A market capitalisation of just $10 billion makes the bourse one of the smallest in North Africa, yet it was the region's strongest performer in the first nine months of 2018.
In an interview, Bilel Sahnoun said this growth had been driven by reforms including "parity between local and foreign investors and a strong IT management system".
With its 81 listed small and medium-sized companies, the exchange accounts for only 10 percent of investment in the domestic economy.
The financial intermediary and investment manager Tunisie Valeurs is the only company to have conducted an IPO so far this year, and a second one will be listed by the end of this year.
“Between three and five other companies will be listed in textile and real estate next year, which will raise the number of listed companies to about 85-86 compared to less than 50 in 2011," Sahnoun said.
But he hopes that privatisations could double this share within five years.
"The Tunis stock market is not on the radar of some big investors because it ... does not include large companies able to attract those who can create investment and help to promote economic growth and wealth creation," he said.
But the path to securing those listings is a rocky one.
Prime Minister Youssef Chahed is committed to "reform" of the large state sector, as is the Islamist Ennahda party that is in coalition with his Nidaa Tounes, but the subject is highly sensitive.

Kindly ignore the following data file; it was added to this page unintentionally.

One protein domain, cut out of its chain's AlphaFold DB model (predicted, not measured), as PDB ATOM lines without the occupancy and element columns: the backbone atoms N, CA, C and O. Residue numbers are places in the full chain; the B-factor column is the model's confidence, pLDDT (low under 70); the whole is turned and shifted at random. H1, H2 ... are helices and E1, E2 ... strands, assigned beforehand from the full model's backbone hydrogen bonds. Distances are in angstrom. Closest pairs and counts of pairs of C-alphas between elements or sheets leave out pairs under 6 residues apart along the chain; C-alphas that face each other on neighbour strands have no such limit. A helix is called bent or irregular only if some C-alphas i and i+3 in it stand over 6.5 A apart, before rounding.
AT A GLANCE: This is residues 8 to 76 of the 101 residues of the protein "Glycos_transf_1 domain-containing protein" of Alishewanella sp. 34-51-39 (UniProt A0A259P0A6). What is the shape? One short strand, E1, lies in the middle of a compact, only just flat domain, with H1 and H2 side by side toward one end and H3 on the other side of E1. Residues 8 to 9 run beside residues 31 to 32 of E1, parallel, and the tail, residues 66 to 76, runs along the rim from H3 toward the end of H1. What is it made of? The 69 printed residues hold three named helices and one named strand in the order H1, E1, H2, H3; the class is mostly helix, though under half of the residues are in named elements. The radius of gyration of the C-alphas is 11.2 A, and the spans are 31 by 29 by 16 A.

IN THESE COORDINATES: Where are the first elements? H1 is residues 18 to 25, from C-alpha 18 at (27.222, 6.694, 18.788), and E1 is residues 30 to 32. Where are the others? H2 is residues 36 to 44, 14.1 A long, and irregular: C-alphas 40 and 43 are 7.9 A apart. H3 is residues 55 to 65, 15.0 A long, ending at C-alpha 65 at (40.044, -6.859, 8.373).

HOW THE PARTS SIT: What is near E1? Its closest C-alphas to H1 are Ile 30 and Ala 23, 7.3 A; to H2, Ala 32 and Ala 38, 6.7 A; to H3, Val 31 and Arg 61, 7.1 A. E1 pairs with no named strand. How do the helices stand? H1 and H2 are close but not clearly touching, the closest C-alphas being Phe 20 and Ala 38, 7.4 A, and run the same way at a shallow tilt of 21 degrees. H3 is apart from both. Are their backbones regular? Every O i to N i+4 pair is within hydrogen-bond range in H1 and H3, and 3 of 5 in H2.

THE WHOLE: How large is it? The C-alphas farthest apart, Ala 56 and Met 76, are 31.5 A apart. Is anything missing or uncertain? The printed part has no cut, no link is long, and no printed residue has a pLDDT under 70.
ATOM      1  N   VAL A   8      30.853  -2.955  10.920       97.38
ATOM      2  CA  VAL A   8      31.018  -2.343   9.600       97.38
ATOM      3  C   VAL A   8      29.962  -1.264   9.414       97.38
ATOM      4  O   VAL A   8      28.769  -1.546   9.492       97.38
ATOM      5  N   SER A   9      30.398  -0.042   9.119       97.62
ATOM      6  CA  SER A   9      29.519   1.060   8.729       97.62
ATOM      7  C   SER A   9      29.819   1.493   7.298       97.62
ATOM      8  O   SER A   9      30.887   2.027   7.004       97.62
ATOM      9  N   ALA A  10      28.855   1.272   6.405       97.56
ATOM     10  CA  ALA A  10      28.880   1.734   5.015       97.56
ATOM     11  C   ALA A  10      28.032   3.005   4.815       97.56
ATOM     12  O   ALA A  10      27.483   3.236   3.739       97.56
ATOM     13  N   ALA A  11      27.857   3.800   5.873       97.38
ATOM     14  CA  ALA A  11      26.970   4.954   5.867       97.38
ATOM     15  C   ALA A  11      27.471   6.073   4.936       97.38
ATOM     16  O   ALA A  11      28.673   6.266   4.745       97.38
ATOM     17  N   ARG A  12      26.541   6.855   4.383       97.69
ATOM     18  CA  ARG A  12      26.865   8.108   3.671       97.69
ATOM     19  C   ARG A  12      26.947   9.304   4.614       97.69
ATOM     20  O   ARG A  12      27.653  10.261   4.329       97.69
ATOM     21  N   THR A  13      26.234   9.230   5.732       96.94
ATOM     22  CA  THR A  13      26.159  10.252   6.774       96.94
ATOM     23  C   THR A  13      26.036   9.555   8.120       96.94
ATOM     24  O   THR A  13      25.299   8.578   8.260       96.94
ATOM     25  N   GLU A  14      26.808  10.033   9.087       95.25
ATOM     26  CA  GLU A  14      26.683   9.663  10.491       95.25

In 2011, Tunisie Telecom cancelled plans for a joint IPO in Tunis and Paris after consultations with trade unions, who had been threatening industrial action if there were job losses.
Fearing new attempts at privatisation, the UGTT umbrella union has called a national strike for Oct. 24.
In any case, political posturing ahead of an election due in a year's time has already cost Chahed the support of his own party and left his government hanging by a thread. The chance of any attempts at even partial privatisation before 2020 at the earliest appears slim or non-existent.
But Sahnoun is undaunted. "Listing shares in major state companies such as Tunisie Telecom or the tobacco company (Régie Nationale des Tabacs et des Allumettes), or AGIL (the fuel distributor Société Nationale de Distribution des Pétroles) would be very beneficial to the health of these companies, the economic recovery and the image of the stock market," he said.
(Reporting By Tarek Amara; Editing by Kevin Liffey)
By Tarek Amara